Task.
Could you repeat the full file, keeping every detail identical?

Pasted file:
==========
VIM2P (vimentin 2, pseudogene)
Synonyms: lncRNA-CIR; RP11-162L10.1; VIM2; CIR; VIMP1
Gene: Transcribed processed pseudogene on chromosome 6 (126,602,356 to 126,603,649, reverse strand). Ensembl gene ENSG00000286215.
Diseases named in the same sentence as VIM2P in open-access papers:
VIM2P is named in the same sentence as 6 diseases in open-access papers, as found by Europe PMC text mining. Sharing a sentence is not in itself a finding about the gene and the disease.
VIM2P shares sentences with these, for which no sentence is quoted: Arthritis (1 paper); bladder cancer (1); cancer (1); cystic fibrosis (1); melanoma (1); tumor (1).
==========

VIM2P (vimentin 2, pseudogene)
Synonyms: lncRNA-CIR; RP11-162L10.1; VIM2; CIR; VIMP1
Gene: Transcribed processed pseudogene on chromosome 6 (126,602,356 to 126,603,649, reverse strand). Ensembl gene ENSG00000286215.
Diseases named in the same sentence as VIM2P in open-access papers:
VIM2P is named in the same sentence as 6 diseases in open-access papers, as found by Europe PMC text mining. Sharing a sentence is not in itself a finding about the gene and the disease.
VIM2P shares sentences with these, for which no sentence is quoted: Arthritis (1 paper); bladder cancer (1); cancer (1); cystic fibrosis (1); melanoma (1); tumor (1).